HL note: Tax rules let you add capital improvement expenses to the cost basis of your home, and a higher cost basis lowers the total profit or capital gain you’re required to pay taxes on. Of course, most home owners are exempted from taxes on the first $500,000 in profit for joint filers ($250,000 for single filers). So it doesn’t apply to too many people.

HL: How do I tell the difference between a capital improvement and a repair?

AS: Typically a repair is [done] to allow an item, like a home furnace or air conditioner, to continue. But if you were to replace the heating unit, that’s not a repair.

HL: Does taking any home-related tax benefits, such as the home office deduction, make a taxpayer more likely to be audited?

AS: Only if numbers look out of the ordinary — for instance, if one year you were writing off $20,000 in mortgage interest debt and the next year you’re writing off $100,000 in mortgage interest. Taking the home office deduction in and of itself doesn’t usually generate an audit. However, if you claim nominal income and significantly higher expenses in an effort to create artificial losses, the IRS will see that there’s something else going on there.

Internal Revenue Service Seal

HL: Once filing season is over, when should home owners start thinking about next year’s taxes?

AS: Well, hopefully, when you visit your CPA to give information about or pick up [this year’s] tax return, your CPA has spoken with you about your plans for [next year]:

  • If any major improvements are scheduled
  • If you’re planning on moving
  • How to organize any expenditures for fixing up the home before sale

If you’re planning to do any of those things, talk with your CPA so that you’re prepared with documentation and so that the [tax pro] can help minimize your tax situation.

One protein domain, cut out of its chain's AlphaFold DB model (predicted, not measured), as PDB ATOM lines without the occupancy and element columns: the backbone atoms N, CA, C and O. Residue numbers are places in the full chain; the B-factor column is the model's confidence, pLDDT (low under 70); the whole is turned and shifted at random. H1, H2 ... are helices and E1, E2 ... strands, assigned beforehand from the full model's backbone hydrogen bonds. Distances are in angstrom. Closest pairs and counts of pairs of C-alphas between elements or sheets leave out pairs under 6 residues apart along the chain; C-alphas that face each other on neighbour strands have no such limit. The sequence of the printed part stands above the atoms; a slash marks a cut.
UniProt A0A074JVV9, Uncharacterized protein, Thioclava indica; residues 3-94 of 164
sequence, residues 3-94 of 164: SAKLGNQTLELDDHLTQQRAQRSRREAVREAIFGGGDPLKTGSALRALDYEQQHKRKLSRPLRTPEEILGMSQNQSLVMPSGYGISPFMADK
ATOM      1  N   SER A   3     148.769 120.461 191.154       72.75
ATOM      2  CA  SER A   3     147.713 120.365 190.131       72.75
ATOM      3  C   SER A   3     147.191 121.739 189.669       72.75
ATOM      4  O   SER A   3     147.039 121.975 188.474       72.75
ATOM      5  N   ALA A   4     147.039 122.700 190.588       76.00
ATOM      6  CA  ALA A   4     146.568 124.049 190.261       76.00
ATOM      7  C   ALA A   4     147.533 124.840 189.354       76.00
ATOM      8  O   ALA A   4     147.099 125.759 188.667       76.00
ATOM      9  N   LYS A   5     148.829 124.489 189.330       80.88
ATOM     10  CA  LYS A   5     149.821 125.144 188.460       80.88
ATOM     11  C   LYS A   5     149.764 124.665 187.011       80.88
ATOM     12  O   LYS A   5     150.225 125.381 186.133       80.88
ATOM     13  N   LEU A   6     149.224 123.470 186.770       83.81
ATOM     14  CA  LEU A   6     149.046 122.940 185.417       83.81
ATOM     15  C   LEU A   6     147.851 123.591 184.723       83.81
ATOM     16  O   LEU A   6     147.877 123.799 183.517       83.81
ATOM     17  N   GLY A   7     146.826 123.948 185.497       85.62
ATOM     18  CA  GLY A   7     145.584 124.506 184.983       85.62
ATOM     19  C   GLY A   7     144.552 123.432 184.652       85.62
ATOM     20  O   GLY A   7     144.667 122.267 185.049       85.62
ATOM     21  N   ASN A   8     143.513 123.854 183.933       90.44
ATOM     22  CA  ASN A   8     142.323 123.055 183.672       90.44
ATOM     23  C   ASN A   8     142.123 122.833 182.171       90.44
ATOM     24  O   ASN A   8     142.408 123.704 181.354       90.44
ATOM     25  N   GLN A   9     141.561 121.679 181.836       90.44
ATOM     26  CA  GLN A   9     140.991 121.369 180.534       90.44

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About Michelle Nantz

There are many qualities and skills that go into being an excellent real estate professional: integrity, in-depth community and market knowledge, marketing savvy, effective negotiation skills, and a high-quality professional network ~ all of which are hallmarks of Michelle Nantz. In 2003, Michelle began her career in real estate, after a successful career in restaurant and hotel management with her last position as Regional Director of Operations running 56 hotels throughout two states. She owes her success in real estate and management to her expertise in people skills, managing, negotiating, and follow-up. However, it is Michelle’s dedication to quality service that she ultimately credits her success. Michelle shared, “In my experience as a Lake Norman real estate professional, I’ve found that providing the very best service is essentially about putting my clients first. This means keeping myself accessible, being a good listener as well as a good communicator, and responding quickly to their needs.” This “client first” philosophy combined with continual personal improvement and keeping up-to-date with the latest technologies is a cornerstone of both Michelle’s and Lake Norman Realty’s business philosophy. In addition to Michelle’s extensive real estate education and her experience in the local market, she is also an Accredited Staging Professional®, which brings additional value to marketing her clients’ homes. Michelle and her family have made the Lake Norman area their home for over 10 years. In her rare leisure moments, you’ll find Michelle with her three children and husband, or unwinding with gardening or reading. “I live and work in this community and only have the best interests of our community and its members in mind,” says Michelle. Her community activities include participation in Denver Days, Relay for Life and support for Christian Ministries and area schools.
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One Response to Your Top Home Ownership Tax Questions Answered

  1. Elrico says:

    Reblogged this on The Community Advocate and commented:
    Here are some great tips that you can use for your current and past client newsletters or updates. Also good thoughts for your own finances as well.